If we are to decide the two global powers in modern world politics, most of us would undoubtedly select China and the United States. The latter has only recently entered in global affairs, and is a formidable challenger of the American hegemony, established in the aftermath of the Second World War. Despite being that largest trading partners in the world market and bandying large shares of commerce within each respective economy, American-Chinese relations are faltering due to discrepancies in each state’s political views and mechanics of government.
The nation of China has spanned a length of more than 2 millennia through countless dynasties and unperturbed imperialism. Within the turn of the 19th century and arrival of European powers, the once mighty empire became subject to a period of anarchy and chaos due to displacement of the last Imperial era. In 1922, the CCP was founded, and China has been a communist regime since. However, the tides are receding, as the East Asian giant is opening doors to free market and gradually shifting into capitalism on an unprecedented scale.
Since the 1990s, China’s growth remained unhindered and occurred exponentially, leading to what can be concluded as a rebirth of the Chinese empire. This, however, presents various issues that may greatly upset the balance of power and peace that remained static since the 1950s. In spite of the great surge in global trade with China’s entry into the world economy, the nation seems to harbor an ulterior motive behind its seemingly benevolent contribution.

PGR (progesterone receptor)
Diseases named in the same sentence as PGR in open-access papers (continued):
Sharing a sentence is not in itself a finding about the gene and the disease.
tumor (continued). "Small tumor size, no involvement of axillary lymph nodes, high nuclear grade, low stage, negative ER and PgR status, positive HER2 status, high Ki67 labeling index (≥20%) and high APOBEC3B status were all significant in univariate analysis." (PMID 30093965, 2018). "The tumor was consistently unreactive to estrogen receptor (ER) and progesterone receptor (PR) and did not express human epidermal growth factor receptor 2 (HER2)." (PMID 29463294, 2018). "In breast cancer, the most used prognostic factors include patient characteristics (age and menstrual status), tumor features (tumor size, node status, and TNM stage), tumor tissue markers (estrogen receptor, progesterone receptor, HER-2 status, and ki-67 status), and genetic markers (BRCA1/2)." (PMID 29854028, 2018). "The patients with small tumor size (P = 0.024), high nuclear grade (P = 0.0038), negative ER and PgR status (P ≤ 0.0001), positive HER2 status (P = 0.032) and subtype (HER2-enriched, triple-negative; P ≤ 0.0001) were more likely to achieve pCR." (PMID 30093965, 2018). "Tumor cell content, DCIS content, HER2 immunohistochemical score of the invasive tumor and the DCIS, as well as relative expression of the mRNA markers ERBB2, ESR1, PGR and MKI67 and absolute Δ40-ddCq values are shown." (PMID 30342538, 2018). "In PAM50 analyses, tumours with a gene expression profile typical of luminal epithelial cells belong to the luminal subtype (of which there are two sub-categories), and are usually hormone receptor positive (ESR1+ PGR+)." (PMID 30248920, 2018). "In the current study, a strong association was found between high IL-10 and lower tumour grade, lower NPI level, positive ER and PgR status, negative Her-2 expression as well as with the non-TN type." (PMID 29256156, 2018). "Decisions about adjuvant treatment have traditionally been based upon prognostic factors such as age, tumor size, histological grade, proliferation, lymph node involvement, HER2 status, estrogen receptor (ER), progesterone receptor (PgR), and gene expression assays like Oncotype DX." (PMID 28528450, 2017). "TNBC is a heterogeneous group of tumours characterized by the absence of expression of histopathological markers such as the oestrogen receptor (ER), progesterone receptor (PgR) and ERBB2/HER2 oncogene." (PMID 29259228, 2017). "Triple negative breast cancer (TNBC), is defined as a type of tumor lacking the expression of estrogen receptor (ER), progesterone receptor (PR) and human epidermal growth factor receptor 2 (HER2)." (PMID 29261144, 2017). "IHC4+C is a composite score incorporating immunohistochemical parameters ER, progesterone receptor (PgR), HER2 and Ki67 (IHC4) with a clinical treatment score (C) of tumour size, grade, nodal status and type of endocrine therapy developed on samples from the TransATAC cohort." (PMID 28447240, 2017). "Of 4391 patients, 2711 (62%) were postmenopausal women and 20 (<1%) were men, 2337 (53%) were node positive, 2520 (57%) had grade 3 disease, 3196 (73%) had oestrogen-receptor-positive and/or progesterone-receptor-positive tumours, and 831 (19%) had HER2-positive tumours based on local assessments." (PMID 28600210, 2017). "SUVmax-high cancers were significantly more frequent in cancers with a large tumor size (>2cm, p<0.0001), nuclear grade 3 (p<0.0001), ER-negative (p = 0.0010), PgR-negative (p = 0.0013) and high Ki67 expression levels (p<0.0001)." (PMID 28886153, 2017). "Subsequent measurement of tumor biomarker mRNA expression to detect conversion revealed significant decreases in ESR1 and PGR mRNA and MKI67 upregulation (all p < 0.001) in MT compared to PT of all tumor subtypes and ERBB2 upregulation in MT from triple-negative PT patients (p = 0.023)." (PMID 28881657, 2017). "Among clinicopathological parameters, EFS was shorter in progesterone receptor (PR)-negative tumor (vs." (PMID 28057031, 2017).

China has not only distended considerably in infrastructure and GDP, but in its military expenditures as well, which has protracted since its rise to power. Although an adequately sized armed force is required for peacekeeping operations abroad and at home, China’s recent acquisition of potent offensive craft such as aircraft carriers and ballistic submarines, coupled with its threats to destabilize the sovereignty of states in the South Pacific, puts the perspective of a potential conflict that may occur as a result. Border dispute occur frequently along China’s maritime and land borders, in order to supply an increasingly demanding population and industry with raw material and resources. Such aggressive foreign policy to quell neighboring states and interest in influencing the majority of Asia alarms the world in its similarity with Imperialism in Japan nearly 80 years ago.
Should such a sphere of influence form in Asia, China will be in parity with its North American counterpart. A grave consequence that could arise from this is another potential cold war, albeit that China is far more stable and unpredictable. It is thus necessary for the United States to cooperate with China and to maintain amicable diplomacy, as the two nations assisting one another mutually will aid the globe on a far larger scale than a rivalry that will sunder nations as it had with NATO and the Warsaw pact half a century ago.